Category: fiction


THE CHILDREN ACT by Ian McEwan (Vintage Books, 2014)

With this novella’s strong focus on the burden of mortality and the melancholy reflections on ‘what-ifs’ from the past, it seems to me that, not for the first time, Ian McEwan takes a lot of inspiration from James Joyce’s Dubliners and ‘from The Dead’ in particular.

The delicate line that divides life and death centres on the fictional case of a 17-year-old boy, Adam Henry, who will almost certainly die unless he receives a blood transfusion. Since he has not quite reached the age of consent, the decision over his treatment rests with his parents who are both Jehovah’s Witnesses.

McEwan is an Atheist but he is interested in the nature of belief so is not about to score cheap points criticising the rigid application of religious principles. The opposition to transfusions is therefore presented as a serious moral dilemma rather than merely the result of blinkered thinking.

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VIRGINIA WOOLF biography by Hermione Lee (Vintage Books, 1996)

leeVirginia Woolf’s life story is one that is continually being re-evaluated. After all, it was fully  two decades after her suicide in 1941 before she began to be more widely acknowledged as a literary great and a feminist icon.

Even so, there are still far too many (mostly male) detractors who will routinely belittle the achievements of Woolf. Hermione Lee recalls that as a student she was taught to regard her as a “minor modernist”, not fit to be ranked alongside Joyce, T.S. Eliot or D.H. Lawrence.

She also recounts a revealing (and humorous) story of a St Ives bookseller who decided to take advantage of Woolf’s association with one of her former homes but only had a vague idea of who she was. He put up a sign which read : ‘Talland House. Home of Virginia Woolf, wife of the famous novelist”. Continue reading

THE SECRET HISTORY by Donna Tartt (First published 1992)

 Donna Tartt’s remarkable debut novel begins boldly with a chilling description of the murder of Edmund ‘Bunny’ Corcoran.

We immediately how this young man dies and who kills him. What we don’t know is why he was murdered and what the consequences of this act will be, Book I takes us through the events leading to the crime while Book II deals with the fall out from the killing.

Despite Tartt’s dramatic prologue, I confess there were times initially when I found her claustrophobic narrative style hard going. However, she more than rewards perseverance and once the story kicks in at the beginning of Book II, I was well and truly hooked. Continue reading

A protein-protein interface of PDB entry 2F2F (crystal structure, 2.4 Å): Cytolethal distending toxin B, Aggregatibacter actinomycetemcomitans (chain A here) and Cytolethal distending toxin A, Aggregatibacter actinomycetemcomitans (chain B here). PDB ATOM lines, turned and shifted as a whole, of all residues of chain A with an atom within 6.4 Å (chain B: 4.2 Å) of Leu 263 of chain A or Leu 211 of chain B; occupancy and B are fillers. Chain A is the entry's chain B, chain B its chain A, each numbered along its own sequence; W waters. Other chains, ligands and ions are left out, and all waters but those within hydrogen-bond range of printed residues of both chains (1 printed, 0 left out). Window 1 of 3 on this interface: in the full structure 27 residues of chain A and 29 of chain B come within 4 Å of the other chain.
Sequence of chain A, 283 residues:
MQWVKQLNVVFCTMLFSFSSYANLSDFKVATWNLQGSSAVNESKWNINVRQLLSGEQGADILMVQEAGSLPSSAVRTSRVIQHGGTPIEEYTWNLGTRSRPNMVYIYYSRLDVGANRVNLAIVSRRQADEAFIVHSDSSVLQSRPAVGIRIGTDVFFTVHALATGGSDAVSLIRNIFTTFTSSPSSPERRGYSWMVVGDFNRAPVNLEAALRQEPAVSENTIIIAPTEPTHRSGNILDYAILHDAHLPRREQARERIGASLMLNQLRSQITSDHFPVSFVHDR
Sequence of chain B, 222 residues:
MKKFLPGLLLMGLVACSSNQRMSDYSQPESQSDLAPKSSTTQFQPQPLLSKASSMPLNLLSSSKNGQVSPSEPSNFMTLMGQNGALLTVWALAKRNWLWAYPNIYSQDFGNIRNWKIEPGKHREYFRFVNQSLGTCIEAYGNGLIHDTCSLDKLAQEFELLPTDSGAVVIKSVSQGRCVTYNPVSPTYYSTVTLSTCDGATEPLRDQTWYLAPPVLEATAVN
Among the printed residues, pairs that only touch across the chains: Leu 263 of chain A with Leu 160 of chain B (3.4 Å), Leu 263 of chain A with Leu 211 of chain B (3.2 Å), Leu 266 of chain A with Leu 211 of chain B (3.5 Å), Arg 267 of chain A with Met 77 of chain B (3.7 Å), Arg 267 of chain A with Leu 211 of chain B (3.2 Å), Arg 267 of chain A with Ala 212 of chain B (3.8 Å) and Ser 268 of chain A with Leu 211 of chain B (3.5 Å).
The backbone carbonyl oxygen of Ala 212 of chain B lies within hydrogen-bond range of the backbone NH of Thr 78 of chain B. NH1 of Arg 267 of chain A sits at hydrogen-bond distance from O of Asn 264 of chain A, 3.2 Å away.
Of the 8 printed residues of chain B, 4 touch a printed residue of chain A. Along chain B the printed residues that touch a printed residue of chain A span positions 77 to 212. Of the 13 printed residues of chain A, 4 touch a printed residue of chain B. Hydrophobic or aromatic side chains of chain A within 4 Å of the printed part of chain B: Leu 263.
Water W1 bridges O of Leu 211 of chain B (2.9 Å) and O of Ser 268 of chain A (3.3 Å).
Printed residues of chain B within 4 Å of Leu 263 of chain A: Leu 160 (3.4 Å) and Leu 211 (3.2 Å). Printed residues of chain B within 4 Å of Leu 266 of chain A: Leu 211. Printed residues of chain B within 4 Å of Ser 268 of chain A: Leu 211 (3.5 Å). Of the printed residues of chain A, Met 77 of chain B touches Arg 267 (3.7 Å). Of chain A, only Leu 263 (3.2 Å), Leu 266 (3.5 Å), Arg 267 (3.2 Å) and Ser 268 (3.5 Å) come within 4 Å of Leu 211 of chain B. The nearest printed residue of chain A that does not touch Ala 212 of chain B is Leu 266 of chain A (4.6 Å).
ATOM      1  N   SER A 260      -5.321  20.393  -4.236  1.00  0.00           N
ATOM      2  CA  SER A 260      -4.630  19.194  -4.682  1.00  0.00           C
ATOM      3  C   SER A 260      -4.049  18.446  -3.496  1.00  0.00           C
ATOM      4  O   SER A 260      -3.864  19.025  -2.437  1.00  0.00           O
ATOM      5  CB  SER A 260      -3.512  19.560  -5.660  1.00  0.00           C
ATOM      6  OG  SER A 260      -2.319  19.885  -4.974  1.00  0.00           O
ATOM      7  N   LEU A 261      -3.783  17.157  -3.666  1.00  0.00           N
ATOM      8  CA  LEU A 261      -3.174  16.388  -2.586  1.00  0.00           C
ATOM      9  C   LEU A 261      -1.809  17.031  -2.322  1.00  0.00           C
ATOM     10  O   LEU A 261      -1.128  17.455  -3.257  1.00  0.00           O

THE GOLDFINCH by Donna Tartt (Little, Brown, 2013)

After her two previous bestsellers, Donna Tartt is in the enviable position of being able to call all the shots with any publisher.

She is like an esteemed movie director who knows her work is never going to be subjected to unwanted cuts.

Moreover, she has established herself a writer who works slowly and meticulously, preferring quality to quantity.

A book every decade is her current rate of production and she expresses no desire to change this. She says she’ll be content if her life work consists of five big novels.

Constant rewriting and self editing are among the reasons why she is not more prolific. In a recent BBC interview, Tartt describes how she decided to scrub 8 months work after realising she had taken the plot down a wrong track.

You can well imagine why, after labouring for so long, she would resist any further editing suggestions. However, I can’t help feeling that this degree of total control is a double-edged sword. The Goldfinch is a novel that cries out for some bold editing and in my view it is at least 200 pages too long. Continue reading

STILL ALICE  directed by Richard Glatzer and Wash Westmoreland (USA, 2014)

This moving and sobering film is based on a bestseller by Lisa Genova. Her novel was initially self published after being rejected by numerous publishers who believed that readers would not be interested in such a depressing subject. Just goes to show what they know!

The movie vindicates Genova’s decision to choose a woman with an early onset of Alzheimer’s as a means showing the devastating effect of dementia on an active, otherwise healthy, individual’s life. This is a film about living with the disease rather than dying from it.

Catherine Shoard, writing in The Guardian, gets it spectacularly wrong when she says that the film “perpetuates the notion that dementia is more tragic when it affects the intellectual”. It does nothing of the kind.

The fact that Alice is a respected university professor of linguistics in no way suggests that the loss of communication would be any less devastating in a less prestigious job, as a film critic for example! Continue reading

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